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Côte d'Ivoire

Ministers hike cocoa bean prices by 50% to drive production

Heavy rains have cut back African production as world chocolate prices soar

Côte d'Ivoire has boosted cocoa prices by 50%, a move seen by the market as an attempt to encourage farmers to raise production hit by crop disease and poor weather. Lower harvests from Africa's top producers have pushed prices to record levels for beans and chocolate.

On 31 March, Kobenan Kouassi Adjoumani, the National Minister of State, Agriculture and Rural Development and Food Production, announced that the farm price would rise from CFA Fr1,000 ($1.64) per kilo to CFA Fr1,500 (AC Vol 64 No 23, https://www.africa-confidential.com/article/id/14709/Putting_a_LID_on_cocoa).

Cote d'Ivoire had twice its usual levels of rainfall last July prompting cocoa shipments to its ports to fall by 28.5% year-on-year in the first quarter of the 2023/2024 season.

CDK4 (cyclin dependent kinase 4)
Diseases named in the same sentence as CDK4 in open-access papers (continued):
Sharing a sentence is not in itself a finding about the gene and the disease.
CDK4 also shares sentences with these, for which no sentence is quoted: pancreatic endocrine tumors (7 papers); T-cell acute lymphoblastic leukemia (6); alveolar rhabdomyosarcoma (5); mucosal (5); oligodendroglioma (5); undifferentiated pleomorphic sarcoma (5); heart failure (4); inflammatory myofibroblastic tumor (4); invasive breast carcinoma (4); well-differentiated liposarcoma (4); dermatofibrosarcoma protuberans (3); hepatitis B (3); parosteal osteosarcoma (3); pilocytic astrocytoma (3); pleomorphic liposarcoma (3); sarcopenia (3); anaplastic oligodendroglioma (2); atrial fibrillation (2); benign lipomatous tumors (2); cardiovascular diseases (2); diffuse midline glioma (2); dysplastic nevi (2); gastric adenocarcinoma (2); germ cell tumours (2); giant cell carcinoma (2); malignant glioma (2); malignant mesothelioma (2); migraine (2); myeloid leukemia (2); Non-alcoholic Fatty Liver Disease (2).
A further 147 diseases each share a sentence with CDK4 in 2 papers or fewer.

The heavy rainfall also helped spread a rotting disease among cacao trees. The costs of falling production have been passed on to consumers in the form of higher chocolate prices.

Cote d'Ivoire accounted for about 40% of cocoa bean production last year, and remains the world's largest producer of cocoa beans. But heavier rains and crop disease in Ghana, Côte d'Ivoire and Cameroon have allowed South American producers such as Ecuador to close the gap on Africa's producers.

The International Cocoa Organisation reported a 35% fall in bean arrivals at ports in Ghana over the past year, it should barely reach 500,000 tonnes by the end of the current season. Meanwhile, cocoa production in Ecuador, the world's third-largest producer, is rising steadily and could reach 460,000 tonnes this year – close to Ghana's outurn.



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